Well, would you look at that!

We have extras!

After breaking up the bundle of slips (there was still ice in the packing medium!), the green bags got two each, while the shorter but wider black fabric bed got three.

Sweet potato slips, I’ve learned, are the only other plant that share a trait with tomatoes, in that you can bury them up to their leaves, and new roots will grow out of the buried stems.

I’m sure these bags will be too small, but with how sweet potato vines grow, I think I will let them spread onto the ground. Where the vines touch the ground, they can root themselves, and grow more sweet potatoes. So we might get some growing in multiple places. 🙂

Once those were in, I got to work on one of the low raised beds that needed to be weeded (again) and prepped for planting.

It was actually a bit worse than the remaining bed that needs to be weeded. I got as many of the rhizomes and dandelion tap rooms out that I could. I know I didn’t get all of them, but at least I got most.

We’re running low on the canopy tent pieces I’m using for supports. This bed got only 6 of them. The other beds got 8. There are 4 left of these longer ones. After that, there are only some really short pieces. Short enough that I’m not sure where we can use them in the garden at all!

By the time I got this bed done, I really needed a break, so I popped inside for lunch … er… lupper? and a rest.

When I sat at my computer, one of the first things I saw was a flashing red alert on my task bar’s weather app icon.

It was a frost advisory.


Pretty much everything else we’ve got going right now is frost tolerant. These sweet potato slips, however… yes, they’re supposed to be a cool climate variety, but they just got planted!

I decided to play it safe.

We hang on to more of our water bottles, rather than putting them in recycling, and this is one reason why! They can be used as cloche over smaller plants.

Such a hot day, and we’re supposed to get frost. Ugh.

Okay… “hot” is relevant. It was only 16C/61F out there! It certainly felt hotter while working outside. I got a wicked sunburn on the back of my neck. My daughters chastised me for not wearing sunscreen, while one of them applied some aloe vera gel on the burn for me. 😀 We do have sunscreen. Somewhere. I just forgot sunscreen existed, and didn’t even think that I might get sunburned!

Tonight, we’re supposed to dip to 2C/35F. Tomorrow’s high is expected to be much the same as today, while the overnight low is supposed to be 4C/39F. After that, our overnight lows are supposed to continue to slowly increase over the next couple of weeks.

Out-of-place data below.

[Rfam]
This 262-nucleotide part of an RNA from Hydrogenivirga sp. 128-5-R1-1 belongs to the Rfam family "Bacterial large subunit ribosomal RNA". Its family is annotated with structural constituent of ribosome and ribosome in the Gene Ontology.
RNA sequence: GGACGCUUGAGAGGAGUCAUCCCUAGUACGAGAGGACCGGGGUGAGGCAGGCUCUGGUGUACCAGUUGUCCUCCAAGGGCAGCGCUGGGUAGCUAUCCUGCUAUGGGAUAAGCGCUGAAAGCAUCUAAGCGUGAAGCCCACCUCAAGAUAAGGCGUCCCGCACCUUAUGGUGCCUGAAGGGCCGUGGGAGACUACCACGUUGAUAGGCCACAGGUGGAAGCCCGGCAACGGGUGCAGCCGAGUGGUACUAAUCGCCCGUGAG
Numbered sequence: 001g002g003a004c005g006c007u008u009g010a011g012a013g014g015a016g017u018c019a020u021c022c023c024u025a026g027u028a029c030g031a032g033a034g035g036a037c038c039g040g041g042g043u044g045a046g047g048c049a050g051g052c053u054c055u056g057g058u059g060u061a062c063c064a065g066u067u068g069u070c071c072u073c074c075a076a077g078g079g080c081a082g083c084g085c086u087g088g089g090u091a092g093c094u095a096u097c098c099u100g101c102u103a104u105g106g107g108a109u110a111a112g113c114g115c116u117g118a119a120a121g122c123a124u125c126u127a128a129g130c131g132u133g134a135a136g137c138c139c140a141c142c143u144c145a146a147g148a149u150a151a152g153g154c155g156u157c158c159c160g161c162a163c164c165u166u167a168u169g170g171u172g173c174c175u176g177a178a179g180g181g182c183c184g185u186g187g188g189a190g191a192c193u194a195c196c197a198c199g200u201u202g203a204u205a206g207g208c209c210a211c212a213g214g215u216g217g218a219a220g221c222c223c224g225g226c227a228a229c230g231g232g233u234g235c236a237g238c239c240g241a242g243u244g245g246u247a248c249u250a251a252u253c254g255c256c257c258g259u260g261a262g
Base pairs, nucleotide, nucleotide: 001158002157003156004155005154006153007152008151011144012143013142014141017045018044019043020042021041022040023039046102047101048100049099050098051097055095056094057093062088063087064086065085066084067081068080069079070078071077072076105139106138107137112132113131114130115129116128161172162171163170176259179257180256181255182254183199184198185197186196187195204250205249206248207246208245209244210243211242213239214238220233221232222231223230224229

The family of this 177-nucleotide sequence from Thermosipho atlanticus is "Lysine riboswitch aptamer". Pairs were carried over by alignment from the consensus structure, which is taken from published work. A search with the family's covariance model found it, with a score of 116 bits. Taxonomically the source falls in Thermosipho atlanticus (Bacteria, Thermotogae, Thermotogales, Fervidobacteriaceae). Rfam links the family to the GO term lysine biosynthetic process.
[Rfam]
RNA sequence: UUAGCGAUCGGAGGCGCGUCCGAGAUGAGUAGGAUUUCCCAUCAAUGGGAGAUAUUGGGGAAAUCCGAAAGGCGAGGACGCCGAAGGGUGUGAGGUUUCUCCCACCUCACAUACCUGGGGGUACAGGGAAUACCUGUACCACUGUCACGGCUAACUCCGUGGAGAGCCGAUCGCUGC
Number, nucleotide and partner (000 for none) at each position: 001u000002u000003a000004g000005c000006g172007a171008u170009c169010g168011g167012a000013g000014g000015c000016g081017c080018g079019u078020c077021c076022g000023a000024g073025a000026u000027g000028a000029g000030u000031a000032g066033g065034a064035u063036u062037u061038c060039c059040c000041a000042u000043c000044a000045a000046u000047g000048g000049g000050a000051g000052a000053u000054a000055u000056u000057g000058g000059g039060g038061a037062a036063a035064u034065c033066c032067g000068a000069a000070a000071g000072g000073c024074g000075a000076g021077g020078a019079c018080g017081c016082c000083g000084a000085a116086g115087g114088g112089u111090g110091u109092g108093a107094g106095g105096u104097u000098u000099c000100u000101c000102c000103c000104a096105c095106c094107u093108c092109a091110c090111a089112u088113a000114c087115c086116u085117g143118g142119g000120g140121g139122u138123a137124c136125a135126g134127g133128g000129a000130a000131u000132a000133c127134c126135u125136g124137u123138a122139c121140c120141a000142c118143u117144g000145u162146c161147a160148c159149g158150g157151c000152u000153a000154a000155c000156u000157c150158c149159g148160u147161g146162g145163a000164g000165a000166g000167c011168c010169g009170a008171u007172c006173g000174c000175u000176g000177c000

Which means that we have one more night before we can start transplanting our warm weather crops. Even then, though, we will start with the ones that are most likely to handle colder overnight temperatures. There is still lots of work that needs to be done, including a repair on the squash tunnel – one of the screws holding a bottom cross piece snapped. Likely because of the winds we’ve been having.

There is still so much to do! The extended cold and the rains have really set things back.

Once everything is in, though, I expect we’ll have quite a good growing season. I look forward to not having to water all the garden beds, twice a day, almost every day, like we had to last year.

Between the weather and the critters, though, nothing is ever a sure thing!

The Re-Farmer

Our 2021 garden: making grow bags

One thing about our internet being a problem is that we’re really learning what browsers and websites are data hogs of one type or another. Chrome is better than Firefox, and WordPress is just awful. Not just the editor, but simply trying to view other WordPress blogs. I don’t know what they’re trying to do in the background, but it’s more than our internet can handle and they are constantly timing out or only partially loading.

Today, I’m trying a new browser, and it seems to be working MUCH better. Which is weird, because I’m using Tor right now, and it’s an onion, so you would think it would be worse, not better!